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D.C. United
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D.C. United

D.C. United is an American soccer team. Based in Washington, DC, they play in the Eastern Conference of Major League Soccer (MLS). Their official nickname is the "Black-and-Red"; the team's home kit(uniform) is largely black.

The team ground is the 56,454-seater RFK Memorial Stadium on East Capitol Street, which is owned by the government of the District of Columbia and was once the home of the Washington Senators and the Washington Redskins. The city is considered to be one of the most supportive of soccer in the country. United's main supporters' club, which is possibly the largest in the country, is called the Screaming Eagles. Other supporters' clubs include Barra Brava and La Norte.

The club was one of the founding members of the MLS in 1996 and was initially the most successful. They won the first "double" in U.S. soccer history in 1996, beating Los Angeles Galaxy to take the MLS Cup and the A-League club Rochester Raging Rhinos to win the US Open Cup. They have also been successful in CONCACAF competitions, winning the Champions Cup and the Interamerican Cup in 1998. From the back of domestic success, the club's first coach, Bruce Arena, went on to direct the national side. Almost unbeatable throughout the 90's, United slumped from 2000 on under Thomas Rongen. Two lackluster seasons led to the departure of Rongen and his replacement by Ray Hudson in 2002. In Hudson's first season, the club won the curious Atlantic Cup.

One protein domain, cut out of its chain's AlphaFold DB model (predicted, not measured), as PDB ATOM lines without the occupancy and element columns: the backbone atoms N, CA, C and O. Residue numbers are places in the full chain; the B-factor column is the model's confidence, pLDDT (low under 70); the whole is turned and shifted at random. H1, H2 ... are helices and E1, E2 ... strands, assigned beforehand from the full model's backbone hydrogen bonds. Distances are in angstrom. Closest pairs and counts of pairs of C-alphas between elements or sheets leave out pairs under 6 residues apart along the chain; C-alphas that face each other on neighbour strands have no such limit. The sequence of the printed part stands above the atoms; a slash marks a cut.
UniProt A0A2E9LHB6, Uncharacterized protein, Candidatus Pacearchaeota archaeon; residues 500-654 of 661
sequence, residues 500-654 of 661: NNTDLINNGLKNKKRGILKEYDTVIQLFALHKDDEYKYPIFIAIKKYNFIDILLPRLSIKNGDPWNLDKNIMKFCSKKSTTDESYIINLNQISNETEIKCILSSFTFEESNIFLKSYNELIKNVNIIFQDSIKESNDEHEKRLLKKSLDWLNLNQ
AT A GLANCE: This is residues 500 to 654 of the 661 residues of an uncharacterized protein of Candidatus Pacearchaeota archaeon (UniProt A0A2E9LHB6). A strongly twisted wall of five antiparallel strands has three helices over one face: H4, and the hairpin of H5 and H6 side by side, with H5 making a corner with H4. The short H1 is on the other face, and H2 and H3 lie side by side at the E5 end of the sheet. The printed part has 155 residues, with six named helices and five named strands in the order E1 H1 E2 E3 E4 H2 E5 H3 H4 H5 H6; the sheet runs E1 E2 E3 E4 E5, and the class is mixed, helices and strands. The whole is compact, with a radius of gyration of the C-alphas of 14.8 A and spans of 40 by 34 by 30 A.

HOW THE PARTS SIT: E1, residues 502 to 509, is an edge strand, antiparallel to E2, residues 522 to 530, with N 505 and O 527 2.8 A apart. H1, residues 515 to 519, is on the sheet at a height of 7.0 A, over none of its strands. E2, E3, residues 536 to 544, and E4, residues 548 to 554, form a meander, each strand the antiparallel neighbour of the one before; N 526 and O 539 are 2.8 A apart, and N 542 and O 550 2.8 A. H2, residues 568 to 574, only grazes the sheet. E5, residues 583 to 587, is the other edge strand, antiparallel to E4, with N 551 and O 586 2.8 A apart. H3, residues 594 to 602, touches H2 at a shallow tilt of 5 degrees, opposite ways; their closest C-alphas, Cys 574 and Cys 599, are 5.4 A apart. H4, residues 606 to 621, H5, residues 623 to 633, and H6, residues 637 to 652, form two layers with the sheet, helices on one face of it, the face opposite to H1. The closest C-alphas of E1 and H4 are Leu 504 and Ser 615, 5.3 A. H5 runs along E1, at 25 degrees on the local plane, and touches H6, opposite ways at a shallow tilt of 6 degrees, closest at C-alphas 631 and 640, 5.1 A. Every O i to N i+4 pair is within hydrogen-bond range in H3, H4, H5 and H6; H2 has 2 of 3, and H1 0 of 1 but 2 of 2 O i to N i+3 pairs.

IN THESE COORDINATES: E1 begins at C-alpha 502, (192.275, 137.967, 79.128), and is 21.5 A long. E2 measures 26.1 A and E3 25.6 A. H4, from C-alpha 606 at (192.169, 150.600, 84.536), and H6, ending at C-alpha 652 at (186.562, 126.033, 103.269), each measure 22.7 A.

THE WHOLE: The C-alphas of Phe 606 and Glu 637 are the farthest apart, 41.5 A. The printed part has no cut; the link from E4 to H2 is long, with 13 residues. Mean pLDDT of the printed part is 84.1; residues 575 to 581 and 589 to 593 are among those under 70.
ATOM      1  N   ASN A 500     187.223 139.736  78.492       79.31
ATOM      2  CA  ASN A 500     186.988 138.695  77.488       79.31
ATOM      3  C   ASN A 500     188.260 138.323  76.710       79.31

Famous past players for United include the US internationals Roy Lassiter, Eddie Pope, Jeff Agoos, John Harkes, Tony Sanneh, Ben Olsen, Carlos Llamosa, and most recently Bobby Convey, who was transferred to Reading_F.C in the English Football League Championship on July 22, 2004. Foreign stars included Marco Etcheverry, Raul Diaz Arce, Jaime Moreno, and Hristo Stoitchkov, .

On November 18, 2003, MLS made sports history by signing Freddy Adu, a prodigy of a football player, at the age of 14 and on January 16, 2004 he was selected by United with the first pick in the MLS SuperDraft. When Adu entered United's regular-season opener as a second-half substitute on April 3, 2004, he became the youngest player in any professional sport in the United States since 1887.

Table of contents
1 Honors
2 International Competition
3 Players of Note
4 Head Coaches
5 External links


International Competition

Players of Note

Head Coaches

External links